Employment & Labour

Questions linger about the 'right to disconnect' from work

By AdvocateDaily.com Staff

The federal government’s pending legislation to give employees the right to unplug from work-related email after hours sounds good in theory but may not be practical in some professions, says Vaughan labour and employment lawyer Arthur Zeilikman.

Zeilikman, principal of Zeilikman Law, says changes to federal labour laws only impact those who fall within the scope of the legislation, such as those working in federally regulated sectors such as telecommunications or railways.

“So it’s really around 900,000 people or so,” he tells AdvocateDaily.com.

If the legislation were to be applied, he says, Ontario's Employment Standards Act (ESA) or other provincial legislation would cover those employed outside the federal sector.

Canada isn’t alone in proposing such “right to disconnect” laws. A New York City councillor proposed one, while France banned after-hours email, claiming the “electronic leash” was causing stress for employees.

As it stands now, Zeilikman says a regular employee who is entitled to overtime could make a case that answering emails and taking and making calls after work hours constitutes overtime and that they should be paid under the ESA, which is separate and distinct from any federal labour or employment legislation.

“Professionals, however, are different,” he says. “Take lawyers. We’re known to be cyborgs in our attachment to our mobile phones. However, we’re exempt from many of these types of legislation. We have a fiduciary responsibility to our clients, and we have to meet industry and market expectations. It comes down to the contract with the firm you work for and with the client.”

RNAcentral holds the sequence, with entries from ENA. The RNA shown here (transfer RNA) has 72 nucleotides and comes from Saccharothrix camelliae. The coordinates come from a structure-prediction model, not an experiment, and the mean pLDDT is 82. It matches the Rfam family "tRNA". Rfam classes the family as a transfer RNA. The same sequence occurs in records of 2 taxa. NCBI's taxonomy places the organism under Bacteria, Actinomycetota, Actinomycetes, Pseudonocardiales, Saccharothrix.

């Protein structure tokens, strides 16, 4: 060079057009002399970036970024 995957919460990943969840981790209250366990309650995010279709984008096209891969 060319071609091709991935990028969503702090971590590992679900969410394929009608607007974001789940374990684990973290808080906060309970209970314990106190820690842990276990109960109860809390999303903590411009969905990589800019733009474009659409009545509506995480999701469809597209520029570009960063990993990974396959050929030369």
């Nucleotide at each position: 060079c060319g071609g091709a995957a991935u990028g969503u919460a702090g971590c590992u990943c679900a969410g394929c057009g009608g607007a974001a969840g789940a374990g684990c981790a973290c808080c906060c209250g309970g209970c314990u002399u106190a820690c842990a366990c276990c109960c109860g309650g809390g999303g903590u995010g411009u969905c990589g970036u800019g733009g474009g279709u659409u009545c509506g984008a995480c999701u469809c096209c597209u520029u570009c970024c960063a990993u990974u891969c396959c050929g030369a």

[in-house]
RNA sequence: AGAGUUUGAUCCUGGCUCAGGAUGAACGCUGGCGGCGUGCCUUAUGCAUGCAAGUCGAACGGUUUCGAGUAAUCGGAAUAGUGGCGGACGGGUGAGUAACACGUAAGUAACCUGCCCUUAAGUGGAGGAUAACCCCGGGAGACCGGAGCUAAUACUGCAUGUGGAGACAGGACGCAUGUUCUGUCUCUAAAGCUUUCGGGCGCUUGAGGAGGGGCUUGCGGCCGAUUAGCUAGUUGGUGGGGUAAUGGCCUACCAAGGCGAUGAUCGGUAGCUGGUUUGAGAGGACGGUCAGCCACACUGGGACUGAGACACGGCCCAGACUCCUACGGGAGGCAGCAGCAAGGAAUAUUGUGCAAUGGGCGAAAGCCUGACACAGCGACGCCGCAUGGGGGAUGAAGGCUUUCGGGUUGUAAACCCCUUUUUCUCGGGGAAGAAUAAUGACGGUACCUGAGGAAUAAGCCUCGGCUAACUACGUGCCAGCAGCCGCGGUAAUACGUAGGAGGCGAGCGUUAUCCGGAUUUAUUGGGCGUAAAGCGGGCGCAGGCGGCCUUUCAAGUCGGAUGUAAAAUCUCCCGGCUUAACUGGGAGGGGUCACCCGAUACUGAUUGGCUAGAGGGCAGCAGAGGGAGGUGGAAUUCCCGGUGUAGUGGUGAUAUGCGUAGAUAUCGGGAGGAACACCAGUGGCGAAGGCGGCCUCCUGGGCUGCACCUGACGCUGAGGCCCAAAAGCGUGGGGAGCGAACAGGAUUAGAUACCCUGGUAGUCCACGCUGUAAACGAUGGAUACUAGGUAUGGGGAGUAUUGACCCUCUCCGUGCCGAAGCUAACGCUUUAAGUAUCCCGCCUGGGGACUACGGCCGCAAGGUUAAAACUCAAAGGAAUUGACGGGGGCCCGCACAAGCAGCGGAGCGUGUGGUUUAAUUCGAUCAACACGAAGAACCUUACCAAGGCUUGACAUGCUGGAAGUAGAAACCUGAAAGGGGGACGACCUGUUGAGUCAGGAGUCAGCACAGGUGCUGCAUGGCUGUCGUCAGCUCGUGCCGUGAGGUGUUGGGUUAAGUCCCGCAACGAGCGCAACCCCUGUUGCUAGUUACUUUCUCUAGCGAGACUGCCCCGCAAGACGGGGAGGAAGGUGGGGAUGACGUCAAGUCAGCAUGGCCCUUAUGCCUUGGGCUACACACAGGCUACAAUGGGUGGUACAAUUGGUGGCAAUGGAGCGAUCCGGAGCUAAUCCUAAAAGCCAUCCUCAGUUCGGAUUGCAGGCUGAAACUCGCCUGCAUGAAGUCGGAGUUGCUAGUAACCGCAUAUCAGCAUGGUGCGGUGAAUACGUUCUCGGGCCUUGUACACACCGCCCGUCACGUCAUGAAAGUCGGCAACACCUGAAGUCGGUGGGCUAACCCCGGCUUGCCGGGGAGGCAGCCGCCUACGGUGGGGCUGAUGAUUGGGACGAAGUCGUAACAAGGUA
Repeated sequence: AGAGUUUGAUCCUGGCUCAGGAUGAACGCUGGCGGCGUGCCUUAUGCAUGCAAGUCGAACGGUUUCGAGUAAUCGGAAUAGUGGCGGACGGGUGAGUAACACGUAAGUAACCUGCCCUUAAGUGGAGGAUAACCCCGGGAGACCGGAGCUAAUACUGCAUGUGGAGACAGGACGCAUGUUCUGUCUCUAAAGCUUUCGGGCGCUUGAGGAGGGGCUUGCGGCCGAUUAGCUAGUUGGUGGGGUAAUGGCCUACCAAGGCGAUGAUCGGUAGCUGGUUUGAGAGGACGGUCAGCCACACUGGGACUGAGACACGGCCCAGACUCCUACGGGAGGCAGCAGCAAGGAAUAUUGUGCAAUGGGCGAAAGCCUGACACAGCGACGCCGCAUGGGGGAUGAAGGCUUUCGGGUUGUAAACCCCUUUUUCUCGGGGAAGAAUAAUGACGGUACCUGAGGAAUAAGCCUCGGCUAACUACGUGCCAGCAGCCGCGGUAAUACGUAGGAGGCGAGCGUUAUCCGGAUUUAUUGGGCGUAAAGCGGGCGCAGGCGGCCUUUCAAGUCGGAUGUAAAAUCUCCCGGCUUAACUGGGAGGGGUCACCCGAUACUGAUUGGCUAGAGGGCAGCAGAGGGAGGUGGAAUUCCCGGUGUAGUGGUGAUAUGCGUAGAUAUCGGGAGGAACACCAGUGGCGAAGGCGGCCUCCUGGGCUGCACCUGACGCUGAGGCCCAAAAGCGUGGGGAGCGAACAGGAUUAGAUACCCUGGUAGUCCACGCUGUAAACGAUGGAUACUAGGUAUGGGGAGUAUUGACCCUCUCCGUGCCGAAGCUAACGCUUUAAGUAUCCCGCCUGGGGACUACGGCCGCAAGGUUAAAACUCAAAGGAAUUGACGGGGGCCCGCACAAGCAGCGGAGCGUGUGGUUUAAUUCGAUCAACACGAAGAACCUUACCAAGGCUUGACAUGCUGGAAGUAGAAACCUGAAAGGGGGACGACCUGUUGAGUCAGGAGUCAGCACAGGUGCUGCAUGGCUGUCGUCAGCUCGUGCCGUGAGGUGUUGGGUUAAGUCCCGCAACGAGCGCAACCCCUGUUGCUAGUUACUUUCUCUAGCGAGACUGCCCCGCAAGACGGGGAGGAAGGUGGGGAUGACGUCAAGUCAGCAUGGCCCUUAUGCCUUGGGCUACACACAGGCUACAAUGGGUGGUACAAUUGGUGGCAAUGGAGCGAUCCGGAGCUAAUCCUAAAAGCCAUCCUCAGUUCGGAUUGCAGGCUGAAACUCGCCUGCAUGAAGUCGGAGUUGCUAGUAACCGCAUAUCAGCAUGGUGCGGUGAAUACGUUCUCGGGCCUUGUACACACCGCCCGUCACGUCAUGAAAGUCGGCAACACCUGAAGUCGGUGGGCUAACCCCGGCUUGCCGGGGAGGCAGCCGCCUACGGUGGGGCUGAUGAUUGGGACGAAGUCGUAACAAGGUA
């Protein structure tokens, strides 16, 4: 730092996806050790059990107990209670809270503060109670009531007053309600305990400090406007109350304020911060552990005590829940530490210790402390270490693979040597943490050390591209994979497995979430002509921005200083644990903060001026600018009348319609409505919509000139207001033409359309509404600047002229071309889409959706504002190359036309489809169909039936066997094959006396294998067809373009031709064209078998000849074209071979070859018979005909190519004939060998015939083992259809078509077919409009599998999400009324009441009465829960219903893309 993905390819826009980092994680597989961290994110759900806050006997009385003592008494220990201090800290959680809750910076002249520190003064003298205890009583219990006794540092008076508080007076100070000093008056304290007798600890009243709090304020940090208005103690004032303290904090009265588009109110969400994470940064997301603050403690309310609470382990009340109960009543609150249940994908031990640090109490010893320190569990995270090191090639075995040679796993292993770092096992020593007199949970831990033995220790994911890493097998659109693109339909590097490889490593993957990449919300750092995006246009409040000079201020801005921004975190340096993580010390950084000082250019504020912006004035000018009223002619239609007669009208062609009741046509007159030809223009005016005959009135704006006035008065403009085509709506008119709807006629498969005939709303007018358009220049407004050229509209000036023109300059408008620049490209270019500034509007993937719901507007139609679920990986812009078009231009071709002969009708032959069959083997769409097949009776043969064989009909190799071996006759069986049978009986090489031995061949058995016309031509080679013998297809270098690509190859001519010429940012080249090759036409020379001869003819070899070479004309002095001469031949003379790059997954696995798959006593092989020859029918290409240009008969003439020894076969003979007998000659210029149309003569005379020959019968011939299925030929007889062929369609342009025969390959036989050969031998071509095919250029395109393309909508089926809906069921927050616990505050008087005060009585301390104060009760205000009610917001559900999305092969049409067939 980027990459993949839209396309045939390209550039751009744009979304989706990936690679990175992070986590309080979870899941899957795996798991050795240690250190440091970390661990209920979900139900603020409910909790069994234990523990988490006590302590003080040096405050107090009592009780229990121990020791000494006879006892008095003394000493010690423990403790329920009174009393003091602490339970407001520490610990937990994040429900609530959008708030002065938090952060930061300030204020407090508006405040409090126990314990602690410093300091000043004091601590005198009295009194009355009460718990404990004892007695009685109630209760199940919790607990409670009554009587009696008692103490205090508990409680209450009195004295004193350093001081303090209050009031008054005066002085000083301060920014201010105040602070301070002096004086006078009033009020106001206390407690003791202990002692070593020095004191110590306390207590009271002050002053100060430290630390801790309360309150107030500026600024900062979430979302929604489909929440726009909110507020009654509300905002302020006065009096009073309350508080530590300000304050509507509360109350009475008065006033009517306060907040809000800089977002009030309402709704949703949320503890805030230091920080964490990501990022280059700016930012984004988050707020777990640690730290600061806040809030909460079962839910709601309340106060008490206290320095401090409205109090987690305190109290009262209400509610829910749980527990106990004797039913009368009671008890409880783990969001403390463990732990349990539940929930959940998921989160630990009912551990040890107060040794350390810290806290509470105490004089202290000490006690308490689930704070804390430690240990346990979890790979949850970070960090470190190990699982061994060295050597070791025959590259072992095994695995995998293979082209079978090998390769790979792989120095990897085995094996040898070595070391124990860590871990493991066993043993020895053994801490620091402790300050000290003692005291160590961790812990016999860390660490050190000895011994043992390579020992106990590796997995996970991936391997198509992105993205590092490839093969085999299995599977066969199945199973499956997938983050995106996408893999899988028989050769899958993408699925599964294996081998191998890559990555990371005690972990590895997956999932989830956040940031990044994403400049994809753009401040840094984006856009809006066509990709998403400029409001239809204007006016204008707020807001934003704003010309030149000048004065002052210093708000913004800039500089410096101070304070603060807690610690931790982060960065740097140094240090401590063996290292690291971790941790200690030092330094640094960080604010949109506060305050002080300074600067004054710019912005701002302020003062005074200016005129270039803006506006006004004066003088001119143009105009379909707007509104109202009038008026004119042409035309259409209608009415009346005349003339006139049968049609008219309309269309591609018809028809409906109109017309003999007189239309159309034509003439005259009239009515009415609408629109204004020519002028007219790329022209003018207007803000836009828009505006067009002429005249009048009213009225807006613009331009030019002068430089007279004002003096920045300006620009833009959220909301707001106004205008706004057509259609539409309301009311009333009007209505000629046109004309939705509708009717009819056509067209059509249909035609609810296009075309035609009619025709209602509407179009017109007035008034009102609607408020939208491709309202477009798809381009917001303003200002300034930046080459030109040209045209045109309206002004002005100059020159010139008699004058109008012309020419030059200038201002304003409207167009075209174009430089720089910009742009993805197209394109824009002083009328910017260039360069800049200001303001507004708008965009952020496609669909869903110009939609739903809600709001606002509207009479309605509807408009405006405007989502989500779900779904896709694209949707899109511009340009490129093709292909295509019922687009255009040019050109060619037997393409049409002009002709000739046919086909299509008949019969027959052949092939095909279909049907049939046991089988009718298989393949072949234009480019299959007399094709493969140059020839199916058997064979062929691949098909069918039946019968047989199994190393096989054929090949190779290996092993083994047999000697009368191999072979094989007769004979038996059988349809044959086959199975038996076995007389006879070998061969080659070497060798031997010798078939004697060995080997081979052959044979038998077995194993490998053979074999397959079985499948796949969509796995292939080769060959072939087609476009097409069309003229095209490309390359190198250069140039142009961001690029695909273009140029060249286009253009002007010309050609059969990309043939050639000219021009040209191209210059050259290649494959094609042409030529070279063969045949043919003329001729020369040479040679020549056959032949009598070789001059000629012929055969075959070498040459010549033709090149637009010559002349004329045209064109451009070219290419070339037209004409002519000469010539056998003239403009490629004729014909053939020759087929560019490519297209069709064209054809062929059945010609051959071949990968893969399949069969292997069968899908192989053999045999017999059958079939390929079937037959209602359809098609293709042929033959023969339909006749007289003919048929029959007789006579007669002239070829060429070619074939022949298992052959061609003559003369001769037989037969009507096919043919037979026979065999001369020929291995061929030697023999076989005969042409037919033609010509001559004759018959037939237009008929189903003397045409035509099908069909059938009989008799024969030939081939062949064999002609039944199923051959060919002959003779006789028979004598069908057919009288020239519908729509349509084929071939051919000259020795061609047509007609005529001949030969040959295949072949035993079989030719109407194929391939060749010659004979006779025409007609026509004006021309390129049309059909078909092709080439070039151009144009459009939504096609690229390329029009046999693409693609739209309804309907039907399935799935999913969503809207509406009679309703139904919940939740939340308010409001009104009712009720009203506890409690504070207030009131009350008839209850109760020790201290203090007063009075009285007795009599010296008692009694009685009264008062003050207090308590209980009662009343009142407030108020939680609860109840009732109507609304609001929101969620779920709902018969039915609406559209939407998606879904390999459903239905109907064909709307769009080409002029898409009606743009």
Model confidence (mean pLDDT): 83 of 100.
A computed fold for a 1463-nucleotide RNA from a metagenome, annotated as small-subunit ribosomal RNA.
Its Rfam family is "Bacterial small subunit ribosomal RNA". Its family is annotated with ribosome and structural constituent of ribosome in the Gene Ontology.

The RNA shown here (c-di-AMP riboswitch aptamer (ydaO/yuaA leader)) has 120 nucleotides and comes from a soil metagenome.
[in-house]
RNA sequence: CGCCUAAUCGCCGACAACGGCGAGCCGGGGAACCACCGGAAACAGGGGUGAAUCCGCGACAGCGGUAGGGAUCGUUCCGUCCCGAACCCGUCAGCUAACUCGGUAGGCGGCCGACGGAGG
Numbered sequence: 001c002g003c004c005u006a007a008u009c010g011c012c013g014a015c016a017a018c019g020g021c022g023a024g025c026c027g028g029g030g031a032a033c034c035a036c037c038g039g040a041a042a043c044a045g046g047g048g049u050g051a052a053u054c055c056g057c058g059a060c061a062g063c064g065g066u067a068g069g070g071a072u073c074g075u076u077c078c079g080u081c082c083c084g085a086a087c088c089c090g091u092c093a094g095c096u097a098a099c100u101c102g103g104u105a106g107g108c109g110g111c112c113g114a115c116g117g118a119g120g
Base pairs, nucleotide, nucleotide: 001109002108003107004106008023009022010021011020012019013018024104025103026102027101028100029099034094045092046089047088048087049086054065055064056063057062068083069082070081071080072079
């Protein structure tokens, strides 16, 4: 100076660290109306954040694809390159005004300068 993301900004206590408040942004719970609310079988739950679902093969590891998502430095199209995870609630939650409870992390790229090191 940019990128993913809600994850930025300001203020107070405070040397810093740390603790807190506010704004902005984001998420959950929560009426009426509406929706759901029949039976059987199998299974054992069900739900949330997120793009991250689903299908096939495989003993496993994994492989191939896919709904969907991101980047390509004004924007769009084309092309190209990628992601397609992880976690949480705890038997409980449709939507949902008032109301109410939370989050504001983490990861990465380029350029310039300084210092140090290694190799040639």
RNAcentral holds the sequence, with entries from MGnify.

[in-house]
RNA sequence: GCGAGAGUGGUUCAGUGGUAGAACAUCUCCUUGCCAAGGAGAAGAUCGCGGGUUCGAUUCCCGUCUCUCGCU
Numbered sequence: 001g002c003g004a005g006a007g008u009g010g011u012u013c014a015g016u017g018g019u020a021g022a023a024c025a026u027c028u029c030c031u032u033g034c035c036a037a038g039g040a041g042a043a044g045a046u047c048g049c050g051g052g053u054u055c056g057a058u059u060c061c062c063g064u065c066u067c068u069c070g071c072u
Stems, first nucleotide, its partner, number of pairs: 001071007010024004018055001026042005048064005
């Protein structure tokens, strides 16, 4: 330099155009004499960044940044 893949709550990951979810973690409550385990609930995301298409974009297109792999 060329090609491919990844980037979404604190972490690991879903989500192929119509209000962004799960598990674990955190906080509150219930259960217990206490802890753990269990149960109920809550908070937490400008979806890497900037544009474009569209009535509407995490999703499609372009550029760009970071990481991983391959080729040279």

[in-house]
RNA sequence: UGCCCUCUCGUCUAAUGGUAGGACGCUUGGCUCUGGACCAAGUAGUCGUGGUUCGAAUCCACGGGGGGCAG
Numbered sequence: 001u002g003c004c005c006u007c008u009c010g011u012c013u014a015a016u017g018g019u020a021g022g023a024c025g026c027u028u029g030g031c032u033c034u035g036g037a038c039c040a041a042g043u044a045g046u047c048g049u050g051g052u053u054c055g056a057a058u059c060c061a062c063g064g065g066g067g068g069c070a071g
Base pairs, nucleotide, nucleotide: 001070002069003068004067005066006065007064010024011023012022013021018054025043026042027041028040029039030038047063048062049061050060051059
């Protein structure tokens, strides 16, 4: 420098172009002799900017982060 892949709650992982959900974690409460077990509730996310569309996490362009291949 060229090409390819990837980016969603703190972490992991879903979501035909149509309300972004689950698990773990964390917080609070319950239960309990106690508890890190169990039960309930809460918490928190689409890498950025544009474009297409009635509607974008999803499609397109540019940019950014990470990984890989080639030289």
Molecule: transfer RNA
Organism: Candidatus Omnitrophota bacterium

Managers might also be expected to respond to emails and messages, says Zeilikman.

“People have the right to disconnect, but sometimes it’s necessary to keep working,” he says. “Not all jobs are 9 to 5 but there has to be a balance.”

It also comes down to timing, Zeilikman says. An email at 7 p.m. asking for a piece of information or clarification for a presentation the following morning isn’t as intrusive as a phone call at 3 a.m. from an office in a different time zone demanding extensive details.

Different people have different work habits, Zeilikman adds, with some preferring to read, respond, write and send email in clusters — once in the morning, once just before lunch, then mid-afternoon and end of the day.

“It’s how they organize their time,” he says. “However, I do think we need to disconnect because mental health is very important.”

“You have to wonder how people practised law 30 years ago before email,” says Zeilikman. “They dictated letters, then approved them and sent them out. It was a slow process. Today everything is instant.”

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